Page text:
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Re: The New Testament

Post by Ruskin » April 22nd, 2014, 2:06 pm

If that's what they left out then what they left in must be pure gold.

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Re: The New Testament

Post by Fafner88 » April 22nd, 2014, 2:08 pm

Zengirl wrote:The cannon of the New Testament was decided by a council of rich, powerful and scholarly men some time in the 4th century AD.
Not true, the cannon wasn't 'dictated', it was already accepted more or less in its modern form by the majority of the christian community some centuries before the canonization.
Zengirl wrote:At this time there were many different accounts, letters, and Gospels, all with differing versions of early Christian events. It's very political, and all about what best agreed with these men's views at the time.
The new testament includes some of the earliest christian writings that existed, the majority of which were written in the first century, and the rest not latter then the 2nd. "The different versions of Christianity" that they excluded were quite esoteric sects within early christianity such as the Gnostics, that hed frankly quite crazy ideas which has little to do with the original teachings of Jesus (like that the world was created by an evil god, while Jesus was representing another 'good' god) so it's quite understandable why they excluded these views, and I'm not sure it had that much to do with politics and more with theology.
How can anyone think that the New Testament is an eye-witness account of the times of Jesus
The gospels were written in the first century and many biblical scholars believe that they contain some reliable historical information about the historical Jesus. Nobody has ever claimed that the gospels were written by eyewitnesses btw.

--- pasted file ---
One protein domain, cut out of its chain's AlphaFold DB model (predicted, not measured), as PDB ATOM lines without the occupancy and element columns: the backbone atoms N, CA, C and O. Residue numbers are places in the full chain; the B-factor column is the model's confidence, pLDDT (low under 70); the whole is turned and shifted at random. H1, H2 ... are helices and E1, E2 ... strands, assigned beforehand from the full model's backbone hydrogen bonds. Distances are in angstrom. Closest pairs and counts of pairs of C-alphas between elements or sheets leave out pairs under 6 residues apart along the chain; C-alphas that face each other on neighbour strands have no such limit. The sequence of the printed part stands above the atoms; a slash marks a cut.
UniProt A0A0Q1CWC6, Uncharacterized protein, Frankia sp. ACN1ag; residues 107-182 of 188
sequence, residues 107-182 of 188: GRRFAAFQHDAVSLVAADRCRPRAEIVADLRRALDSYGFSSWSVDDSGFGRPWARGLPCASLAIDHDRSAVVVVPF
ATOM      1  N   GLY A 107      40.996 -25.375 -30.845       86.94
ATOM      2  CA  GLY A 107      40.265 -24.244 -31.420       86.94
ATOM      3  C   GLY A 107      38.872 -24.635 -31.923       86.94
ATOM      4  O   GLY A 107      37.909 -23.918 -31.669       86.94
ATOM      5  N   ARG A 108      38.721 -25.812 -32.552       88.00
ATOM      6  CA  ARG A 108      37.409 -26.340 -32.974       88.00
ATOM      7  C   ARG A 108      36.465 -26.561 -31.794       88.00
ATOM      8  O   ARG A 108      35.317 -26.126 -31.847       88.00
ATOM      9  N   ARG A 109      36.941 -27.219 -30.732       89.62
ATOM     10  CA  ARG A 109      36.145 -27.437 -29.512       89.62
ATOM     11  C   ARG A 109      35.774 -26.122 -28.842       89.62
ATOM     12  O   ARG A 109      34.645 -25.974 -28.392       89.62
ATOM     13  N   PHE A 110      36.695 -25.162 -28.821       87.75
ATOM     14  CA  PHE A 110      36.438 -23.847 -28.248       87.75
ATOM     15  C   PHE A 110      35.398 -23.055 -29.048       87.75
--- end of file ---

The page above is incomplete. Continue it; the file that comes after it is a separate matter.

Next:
or that it is the word of God, when it is plainly the work of thousands of scribes translating various versions in different centuries - and all voted upon by a council of rich, biased men?
What translations? The new testament was written in Greek and we have many good copies of the original from which more or less all the complete text can be reconstructed.

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Re: The New Testament

Post by Geordie Ross » April 22nd, 2014, 2:32 pm

Ruskin wrote:If that's what they left out then what they left in must be pure gold.
What gave them the right to pick and choose the 'word of god'? They were after all fallible humans, and politicians and rulers
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Re: The New Testament

Post by Zengirl » April 22nd, 2014, 2:40 pm

Fafner88 - I'm sorry to say that you have your information slightly wrong.

About 200 years after Jesus was alive, there weren't just four Gospels and the other books that make up the New Testament, but dozens of Gospels and Letters, all with different interpretations of events, and all jockeying for position and influence.

Most people at that time (200 AD) would not have read the Bible (because they couldn't read). Instead they would have listened to it read out by scholars. Individual leaders in certain cities had the power to be the main teacher of the Bible, and these individual people chose which parts of the Bible they recognised as true and which they didn't. It was all down to personal taste. It is in this way that the Bible as we know it today came into being. Gradually, a consensus evolved about what was scripture, but behind the scenes various Bishops were working hard to suppress or discredit any bits they didn't like and saw as heresy (for example the Gospel of Mary Magdalene). The information that was left out was not crazy cults and sects, but Gospels that those powerful, rich decision-makers didn't like (eg women holding positions of power equal to men in church, even though Jesus himself had women as Gospels, priests, and teachers, etc).

In 312 AD the Roman Emperor Constantine converted to Christianity and suddenly now it was the religion of the most powerful man on earth. He commissioned fifty Bibles to be written, which put pressure on the decision makers to confirm what was allowed in and what was not going to be included. At this same time, a new technological development helped settle the New Testament cannon and that was the transition of writing on papyrus to animal skin, which made it possible to produce big books. They were finally able to get it all together and locked in to one book.